Memories of long ago on the farm
by Clyde Whitaker
As I was out driving around today with my toy poodle Ruben, we passed the former Krummrey Farm on M-106—now Young’s Turf Farm—located just outside of Stockbridge heading west. I’m sure all of us have driven by this farm thousands of times on our trips to Jackson.
I have more memories of this farm than space will allow me to share with you here in this column, but I’ll share a few. I was born at the Rowe Memorial Hospital in Stockbridge during a major snowstorm. My mom and dad drove from the Krummrey Farm to the hospital for my birth. Dad said he didn’t think they would make it, but here I am.
My dad was the farm manager at the Krummrey Farm, doing the hiring, firing, and overseeing the workforce. We lived in a small, four-room white house on the farm. At about 8-9 years old, I began working on the farm. Up at 6 a.m. and working from 7 a.m. until 6 p.m., 10-hour days! This early work experience helped to form the work ethic I still have today. It was a tough life, but I would do it all over again; it taught me much.
The road down to my house from M-106 was gravel and very rough for bike riding. One day, after a warning from my mother NOT to, I rode my bicycle down that long gravel road to M-106, which was so nice and smooth! Peering down the gravel road to my house, there she was, my mother, standing in the middle of the road with her hands on her hips! Oh boy!. You can bet this 5-year-old learned to ride on gravel for the remainder of the time we lived on the farm; until I turned 10 and we bought a house outside of Munith.
In addition to the Monday through Friday hours, we also worked Saturdays from 7 a.m. until noon. Saturday was payday, my favorite day of the week. There was a small building in the center of the complex that stored tons of onion bags, etc. From that building, either Don Krummrey or Bob Krummrey would pay the workers with cash, based on the hours we worked that week.
As an 8-year-old watching this process unfold, I asked my dad if those onion bags were full of money, since they were paying us cash out of that building. My dad would laugh, then proceed to pay me half of what I had earned that week. I thought I was rich! I bought a small RCA television, a banana seat Stingray bicycle, plus other things I felt I needed. I understood I was helping out the family, plus I didn’t need all of that money anyway, since Mom and Dad always provided for us.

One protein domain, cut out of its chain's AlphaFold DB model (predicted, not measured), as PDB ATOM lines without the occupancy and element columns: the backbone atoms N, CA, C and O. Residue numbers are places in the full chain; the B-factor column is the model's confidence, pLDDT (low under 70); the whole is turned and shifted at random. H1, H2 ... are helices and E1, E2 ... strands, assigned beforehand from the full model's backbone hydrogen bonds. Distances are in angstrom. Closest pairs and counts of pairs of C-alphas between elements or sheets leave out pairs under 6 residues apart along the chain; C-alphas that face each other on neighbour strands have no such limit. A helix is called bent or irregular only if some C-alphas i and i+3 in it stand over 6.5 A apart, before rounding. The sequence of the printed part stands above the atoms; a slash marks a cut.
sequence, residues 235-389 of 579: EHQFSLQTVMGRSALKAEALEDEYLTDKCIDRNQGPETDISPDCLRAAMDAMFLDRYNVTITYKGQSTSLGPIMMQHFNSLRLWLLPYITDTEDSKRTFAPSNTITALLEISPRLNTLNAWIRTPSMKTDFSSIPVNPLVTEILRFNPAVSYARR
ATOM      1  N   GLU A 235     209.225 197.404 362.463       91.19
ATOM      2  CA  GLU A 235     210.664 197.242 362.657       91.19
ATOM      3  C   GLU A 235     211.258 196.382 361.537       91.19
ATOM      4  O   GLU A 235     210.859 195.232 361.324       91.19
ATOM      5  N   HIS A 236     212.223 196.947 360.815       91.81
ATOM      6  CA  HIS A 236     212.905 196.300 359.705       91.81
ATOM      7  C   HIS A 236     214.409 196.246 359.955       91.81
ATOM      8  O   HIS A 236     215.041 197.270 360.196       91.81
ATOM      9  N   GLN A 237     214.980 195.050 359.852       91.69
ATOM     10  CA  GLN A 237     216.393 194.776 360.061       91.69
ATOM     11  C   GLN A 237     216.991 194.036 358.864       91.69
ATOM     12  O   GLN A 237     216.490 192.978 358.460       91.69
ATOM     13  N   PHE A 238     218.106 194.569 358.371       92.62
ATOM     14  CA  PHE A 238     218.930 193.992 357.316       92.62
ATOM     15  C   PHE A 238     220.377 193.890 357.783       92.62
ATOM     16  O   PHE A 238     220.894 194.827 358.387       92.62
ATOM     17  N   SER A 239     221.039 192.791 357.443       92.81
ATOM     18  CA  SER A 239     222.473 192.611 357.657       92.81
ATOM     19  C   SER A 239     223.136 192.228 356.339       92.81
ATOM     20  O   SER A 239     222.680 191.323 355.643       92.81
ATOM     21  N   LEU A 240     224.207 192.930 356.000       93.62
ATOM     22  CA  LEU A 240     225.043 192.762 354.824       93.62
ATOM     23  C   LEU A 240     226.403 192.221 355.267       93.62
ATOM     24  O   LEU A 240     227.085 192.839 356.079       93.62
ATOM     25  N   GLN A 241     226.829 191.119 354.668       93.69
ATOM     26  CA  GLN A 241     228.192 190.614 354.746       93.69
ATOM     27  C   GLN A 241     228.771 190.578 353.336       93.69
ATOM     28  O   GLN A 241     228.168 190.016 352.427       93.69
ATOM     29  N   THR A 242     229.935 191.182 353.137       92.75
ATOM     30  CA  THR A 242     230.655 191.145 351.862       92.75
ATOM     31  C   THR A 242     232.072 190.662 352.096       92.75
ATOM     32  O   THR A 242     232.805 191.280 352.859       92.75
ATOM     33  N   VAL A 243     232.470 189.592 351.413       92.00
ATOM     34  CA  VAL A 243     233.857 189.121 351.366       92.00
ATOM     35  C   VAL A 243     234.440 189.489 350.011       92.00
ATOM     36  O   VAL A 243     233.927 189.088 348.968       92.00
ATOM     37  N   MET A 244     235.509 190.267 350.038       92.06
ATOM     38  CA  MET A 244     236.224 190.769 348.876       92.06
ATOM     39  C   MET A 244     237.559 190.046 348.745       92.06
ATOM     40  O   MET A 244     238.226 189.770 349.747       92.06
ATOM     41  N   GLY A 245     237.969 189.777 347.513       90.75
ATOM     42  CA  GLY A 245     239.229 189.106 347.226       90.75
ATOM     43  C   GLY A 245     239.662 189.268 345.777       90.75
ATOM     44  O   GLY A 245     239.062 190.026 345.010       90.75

Back when we lived on the farm, we had no phone, no video games, no computers, no cable TV—only a black and white unit. How did we survive? We survived by using our imaginations, spending most of our time outdoors exploring and throwing rocks. Throwing rocks, you ask? Yes indeed, across the road from our house was a large storage building. I spent many an hour throwing rocks toward the roof of that building. Sometimes I would just manage to hit the roof, but eventually I could throw over the roof. Looking back, this was one of the activities that I attribute to helping me develop a strong pitching arm. It paid off when I spent three years pitching on the Stockbridge varsity baseball team, leading me to a 17-3 record.
It was hard, hot, dirty work on the farm, but it helped develop a work ethic for everyone that worked there. I believe it’s a safe bet that many, many people from Stockbridge worked at the Krummrey farm at one time or another.
My dad was a no-nonsense guy when you were working on the farm. He had to be because the owners, Carl, Bob and Don Krummrey expected it. Oh, there was some fun on the farm at times, whether it be my buddy Harry Krummrey and I racing trucks across the fields or hiding ourselves in the onion rows until my dad came along and tapped our feet with his hoe. Dad understood us young guys.
This is just a very small snippet about life on the farm in those early years of my life. The experience taught me how to face adversity and how to strive for something more. It was those humble beginnings that later led to 21 years as a human resource manager at a multimillion-dollar medical device company in Chelsea, Michigan.
In closing, it’s been my honor, privilege and pleasure to present this real-life story to you. Until next time, take care of one another and treasure each and every day you are given.
All photos by Clyde Whitaker.
Clyde Whitaker is a 1973 Stockbridge graduate. He and his wife, Mary, raised four children in Stockbridge, and they still reside in the Stockbridge area.